written by – Rangers Report
The stats used in this post come from a database of nearly 100 statistical categories that I’m collecting this season for the SPFL. Access to updated stats will only be made available to people who contribute a one-time fee of £15. If you are interested, read more here.
Jason Holt’s recent play has created a lineup dilemma once Graham Dorrans is ready to return to action & has inspired me to finally add Relative Shot Creation passing data to my ongoing collection of SPFL advanced stats.
The concept is pretty straight forward. How does a player’s stats compare to the rest of his teammates playing a similar position? For now, I’ve honed in on midfielders & wingers.
The Shot Creation Passing Stats that I decided to focus on will be Key Passes, Secondary Shot Assists, Establishing Passes (the third shot assist), Expected Assists, Scoring Chance Key Passes, & xG Chain.
Below you’ll see all of those stats & how each Rangers midfielder/winger compares to his peers for each of those categories. (I was very liberal with minimum minutes played for the graph below. The stats are in relation to every minute played by a Rangers midfielder or winger this season).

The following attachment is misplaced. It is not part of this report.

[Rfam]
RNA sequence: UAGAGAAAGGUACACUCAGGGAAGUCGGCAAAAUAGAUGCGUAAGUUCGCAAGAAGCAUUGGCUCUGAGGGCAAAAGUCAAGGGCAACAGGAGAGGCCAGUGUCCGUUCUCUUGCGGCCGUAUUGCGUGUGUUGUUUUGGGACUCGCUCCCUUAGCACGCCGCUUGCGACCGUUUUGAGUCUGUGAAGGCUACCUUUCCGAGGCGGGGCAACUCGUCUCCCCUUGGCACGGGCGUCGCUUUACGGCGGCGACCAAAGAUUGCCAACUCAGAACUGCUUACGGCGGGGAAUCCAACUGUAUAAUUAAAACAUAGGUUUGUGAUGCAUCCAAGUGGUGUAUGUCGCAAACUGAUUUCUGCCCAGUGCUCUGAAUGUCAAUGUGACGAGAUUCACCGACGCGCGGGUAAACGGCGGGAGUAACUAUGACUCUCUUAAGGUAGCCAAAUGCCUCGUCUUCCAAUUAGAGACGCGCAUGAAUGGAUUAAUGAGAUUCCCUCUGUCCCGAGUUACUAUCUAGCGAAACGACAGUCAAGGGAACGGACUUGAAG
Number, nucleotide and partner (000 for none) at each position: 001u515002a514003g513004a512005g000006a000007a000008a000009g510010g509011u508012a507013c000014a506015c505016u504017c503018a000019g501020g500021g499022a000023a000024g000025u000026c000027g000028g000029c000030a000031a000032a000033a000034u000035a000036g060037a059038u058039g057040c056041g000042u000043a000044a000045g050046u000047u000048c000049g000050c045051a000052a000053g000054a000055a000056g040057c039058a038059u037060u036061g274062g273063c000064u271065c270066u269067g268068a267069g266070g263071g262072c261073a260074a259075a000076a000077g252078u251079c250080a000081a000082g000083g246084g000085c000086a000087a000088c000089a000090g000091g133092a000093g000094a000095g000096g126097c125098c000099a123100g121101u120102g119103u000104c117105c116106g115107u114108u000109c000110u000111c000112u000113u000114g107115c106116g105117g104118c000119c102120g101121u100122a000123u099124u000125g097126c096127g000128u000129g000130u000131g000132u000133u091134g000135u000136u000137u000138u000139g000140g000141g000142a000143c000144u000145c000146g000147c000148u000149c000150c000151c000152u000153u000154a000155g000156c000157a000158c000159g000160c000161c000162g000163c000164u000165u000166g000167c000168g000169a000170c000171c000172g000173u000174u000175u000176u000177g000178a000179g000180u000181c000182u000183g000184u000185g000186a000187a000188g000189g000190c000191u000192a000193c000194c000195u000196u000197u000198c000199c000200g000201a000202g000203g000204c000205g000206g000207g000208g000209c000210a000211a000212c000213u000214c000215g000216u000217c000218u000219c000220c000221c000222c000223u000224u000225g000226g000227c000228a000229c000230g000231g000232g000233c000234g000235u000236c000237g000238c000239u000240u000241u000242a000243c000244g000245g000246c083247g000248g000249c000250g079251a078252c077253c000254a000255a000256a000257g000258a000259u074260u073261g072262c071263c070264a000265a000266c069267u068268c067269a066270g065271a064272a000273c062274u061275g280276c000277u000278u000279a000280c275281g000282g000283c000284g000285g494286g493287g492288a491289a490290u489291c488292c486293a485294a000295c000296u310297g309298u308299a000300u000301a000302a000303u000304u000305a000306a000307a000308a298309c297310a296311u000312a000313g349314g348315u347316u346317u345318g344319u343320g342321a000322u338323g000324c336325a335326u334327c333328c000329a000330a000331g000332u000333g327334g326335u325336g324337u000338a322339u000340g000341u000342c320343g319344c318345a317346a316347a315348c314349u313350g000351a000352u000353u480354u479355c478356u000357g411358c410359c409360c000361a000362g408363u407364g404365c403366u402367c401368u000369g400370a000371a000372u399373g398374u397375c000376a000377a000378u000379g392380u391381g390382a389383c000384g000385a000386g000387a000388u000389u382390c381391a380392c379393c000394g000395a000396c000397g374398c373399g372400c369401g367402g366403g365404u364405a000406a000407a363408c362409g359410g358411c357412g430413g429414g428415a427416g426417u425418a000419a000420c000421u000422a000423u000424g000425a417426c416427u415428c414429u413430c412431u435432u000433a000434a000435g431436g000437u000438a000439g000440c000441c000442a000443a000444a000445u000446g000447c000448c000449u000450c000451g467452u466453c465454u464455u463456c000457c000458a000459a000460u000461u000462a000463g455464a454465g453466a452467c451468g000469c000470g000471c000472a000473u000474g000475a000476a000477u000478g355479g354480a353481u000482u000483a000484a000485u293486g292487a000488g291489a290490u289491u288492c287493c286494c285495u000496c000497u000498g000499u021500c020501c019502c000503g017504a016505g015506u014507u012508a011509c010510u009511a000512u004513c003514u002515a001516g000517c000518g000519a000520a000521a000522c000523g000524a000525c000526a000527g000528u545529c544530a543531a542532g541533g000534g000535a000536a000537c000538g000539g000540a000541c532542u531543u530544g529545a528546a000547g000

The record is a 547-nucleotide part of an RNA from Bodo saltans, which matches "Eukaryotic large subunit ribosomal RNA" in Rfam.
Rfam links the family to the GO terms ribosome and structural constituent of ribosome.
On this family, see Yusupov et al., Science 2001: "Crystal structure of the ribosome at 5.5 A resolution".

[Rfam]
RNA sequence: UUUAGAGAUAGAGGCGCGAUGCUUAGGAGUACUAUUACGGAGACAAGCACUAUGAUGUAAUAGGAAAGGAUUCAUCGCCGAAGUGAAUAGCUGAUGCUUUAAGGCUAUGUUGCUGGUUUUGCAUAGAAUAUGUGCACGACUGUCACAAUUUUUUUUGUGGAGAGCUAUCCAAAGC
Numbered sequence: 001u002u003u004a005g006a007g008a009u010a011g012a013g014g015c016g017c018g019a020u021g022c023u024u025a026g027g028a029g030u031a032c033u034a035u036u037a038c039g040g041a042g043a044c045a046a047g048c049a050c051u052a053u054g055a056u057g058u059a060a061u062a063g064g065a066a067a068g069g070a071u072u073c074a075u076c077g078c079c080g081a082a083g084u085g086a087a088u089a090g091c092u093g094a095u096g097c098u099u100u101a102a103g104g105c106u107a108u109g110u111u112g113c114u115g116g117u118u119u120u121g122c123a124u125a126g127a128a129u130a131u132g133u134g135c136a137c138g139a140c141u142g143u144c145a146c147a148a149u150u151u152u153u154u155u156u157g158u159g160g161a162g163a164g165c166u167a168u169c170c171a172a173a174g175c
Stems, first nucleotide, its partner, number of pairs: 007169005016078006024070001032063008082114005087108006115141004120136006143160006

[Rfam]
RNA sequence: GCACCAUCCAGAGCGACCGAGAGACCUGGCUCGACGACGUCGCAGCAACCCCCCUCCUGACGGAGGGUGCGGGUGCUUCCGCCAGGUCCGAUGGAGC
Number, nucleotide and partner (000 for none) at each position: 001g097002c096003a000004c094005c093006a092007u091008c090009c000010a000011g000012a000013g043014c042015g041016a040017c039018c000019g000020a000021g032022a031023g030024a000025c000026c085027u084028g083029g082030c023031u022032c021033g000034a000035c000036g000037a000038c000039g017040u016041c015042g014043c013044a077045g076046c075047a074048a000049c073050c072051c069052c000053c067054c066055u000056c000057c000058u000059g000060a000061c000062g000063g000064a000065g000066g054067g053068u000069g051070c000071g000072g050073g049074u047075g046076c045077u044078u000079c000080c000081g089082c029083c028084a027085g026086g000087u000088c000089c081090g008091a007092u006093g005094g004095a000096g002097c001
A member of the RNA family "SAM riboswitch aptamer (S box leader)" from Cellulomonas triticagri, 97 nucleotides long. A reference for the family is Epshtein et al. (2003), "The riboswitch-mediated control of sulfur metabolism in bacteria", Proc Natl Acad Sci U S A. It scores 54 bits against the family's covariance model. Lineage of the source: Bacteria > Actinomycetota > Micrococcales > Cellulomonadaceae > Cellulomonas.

Click on the graph for a full page view of it.
You can see that there is a pretty consistent divide. Daniel Candeias, Josh Windass, Niko Kranjcar (in limited minutes), & Jason Holt are out-producing their peers in most shot creation passing stats. On the other side, you see that Ryan Jack, Carlos Pena & Graham Dorrans are all underperforming in relation to the other midfielders & wingers on Rangers.
Now let’s isolate each passing stat to see what how each player is impacting play in relation to his teammates.
Relative Key Passes per 90
- Niko Kranjcar has only played 176 minutes this season, so there is a real sample size warning here. However, it is proof that when he is on the pitch – he is very active in setting up shots & is averaging 1.43 more Key Passes per 90 then his midfield teammates.
- Daniel Candeias has been among the league leaders in Key Passes all season long, so there is no surprise here.
- Dorrans & Windass aren’t that far into the negative here, but the difference is that in the first graph – you see that this is the only area in which Windass has a negative rate relative to his teammates. Dorrans? He’s in the negative for each of the passing categories listed here. The good news is that he is averaging 0.33 non-penalty goals per 90, the ‘not so good’ news is that I recently highlighted the fact that the data suggests he likely will not sustain that scoring rate.
Relative Secondary Shot Assists per 90
- Josh Windass has an awful lot of critics among Rangers supporters but I find it very difficult to overlook the fact that he consistently plays a key role in the passing network that leads to shots. His impact here, relative to his teammates, is a major reason why he is getting consistent first team minutes this season. The only other regular with a positive rating here is Candeias & that is largely because of the discrepancy between Windass & the other midfielders. Both Windass & Candeias have 11 Secondary Shot Assists this season, but Windass has done it in 200 less minutes.